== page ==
Are you living through your kids to fill a void in yourself? Learn how to find your own meaning and stop relying on your children’s lives to feel happy.
Tomorrow, my first grader is receiving an award at school for doing well in reading. This is his moment, his chance to be recognized for his hard work and love of learning.
Except here I was, fighting a selfish urge to take some of that credit, too. As if his accomplishments should reflect the kind of parent I am. That I want to stand there so everyone knows I’m the parent of the kid who just got an award.
And we make the mistake of living through our kids, particularly in two ways.
The first is relishing in their successes, where we might even push them toward certain areas just for the glory and prestige.
And the second is relying solely on our kids—or on being a mom—for our happiness and identity.
Let’s dig into both of these.
Are you living through your kids?
It’s a twisted way to think about it, but we all, at some level, take deep pride in our kids. Whether it’s through school, a sports game or even their personalities. We want to be there to reap the praise as well.
But we risk wanting them to succeed not for their benefit, but to feel successful ourselves. So we can wear a badge of honor when we tell others how well they scored or which milestones they achieved early.
Problem is, finding meaning in our kids will only make our lives meaningless. After all, we’re separate people. Children will find their own paths, sometimes away from anything we expected of them. We can’t turn to our kids to define who we are.
Pushing our kids to succeed so we can feel good about ourselves isn’t the way to go. Parenting isn’t a competition, or our kids the pawns we use to play. Let our children’s successes and failures be more about them than about us.
And yes, a ton of our kids’ success is because of us. They win awards at school or play well in sports because we instilled the habits to help make that happen. Who knows how well they would’ve done if they had another set of parents.
But for the most part, these are our children’s achievements. I’d like to think that they’ll shine regardless of the role we play. And that all the effort we put into raising our kids isn’t so that we can get a pat on the back ourselves.
Living through your kids for your happiness
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Another way we live through our kids? By revolving our entire lives around theirs. We can’t make their lives a reflection of ours, or expect them to follow our hobbies or expectations. And we shouldn’t forget who we are and define ourselves only as being a mom or dad.
Kids aren’t born to complete our lives. They were born to complete their own. If you feel a void in your life, look within and solve it apart from your kids. Focus on building your own hobbies and interests without turning to your kids to fill them.
Maybe your social life revolves around your child’s extracurricular activities. Or you devote every weekend to visiting children’s museums or crafts events.
None of those things are terrible, and in fact are positive aspects of family life. The trouble happens when we rely only on those activities and nothing else to make us happy.
As Madeline Levine said in Teach Your Children Well:
“Increased mobility robs us of the stable community that once provided the emotional resources to weather the challenges of child rearing. Instead we are immersed in a culture that emphasizes individuality, competition, and self-centeredness. This cannot possibly nourish our own needs adequately, and it often leads us to feel isolated and even a bit desperate. We hunker down and immerse ourselves in our children’s activities at the expense of our adult relationships and our own continued development. Decreasing the sphere of our own lives makes us increasingly dependent on our children for a sense of meaning and accomplishment.”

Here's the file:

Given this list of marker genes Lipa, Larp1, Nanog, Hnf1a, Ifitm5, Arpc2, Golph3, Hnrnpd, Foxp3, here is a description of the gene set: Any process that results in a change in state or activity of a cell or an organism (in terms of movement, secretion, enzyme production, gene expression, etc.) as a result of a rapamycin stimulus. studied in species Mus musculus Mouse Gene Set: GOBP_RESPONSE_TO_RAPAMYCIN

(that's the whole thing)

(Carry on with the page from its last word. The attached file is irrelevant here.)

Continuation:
Our kids need to know we’re okay even when they’re not around.
That they can grow up and move out of the house, and we won’t crumble or wonder what to do with ourselves.
Ask yourself if you’re leaning too much on your kids to define who you are. Imagine your child going away on a week-long camp. Yes, you’ll miss him, but will that stretch of time leave you energized and excited? Or dreadful of what to do with that time?
Think about the life you had before your kids and see if you can rekindle those interests, from small habits like walking every day to larger goals like starting your own business. Our biggest role, especially now, is to be a parent to our kids, but that doesn’t have to be our only role, either.
And the biggest reality check? Imagine your kids as grown adults.
They’ve moved out of the house, maybe even out of state. They may not even want to be parents, so you can’t fill the grandmother role, either. What will your days be like apart from them?
Living through our kids, whether through their successes or interests, is dangerous territory. We end up putting pressure on them to excel for our purposes. Other times, we impose ourselves and live vicariously through their lives.
In both cases, we depend so much on them for our own happiness and meaning. We can’t keep doing this.
Because as long as we feel like our lives lack something, we risk using our kids to fill that void. And as you can imagine, this is a burden too heavy for them to bear.
I’ll admit: I’ll feel pretty happy as my son receives his award. There’s no way I won’t miss the event, but I also know I don’t need his awards to define who I am or find my own meaning. That’s within me no matter what.
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- The Harmful Effects of Comparing Our Kids
- These Are the Things Your Kids Will Remember About You
- Why Too Many Toys Can Be Bad for Kids
Tell me in the comments: How has parenthood changed your personal life? Are you living through your kids?
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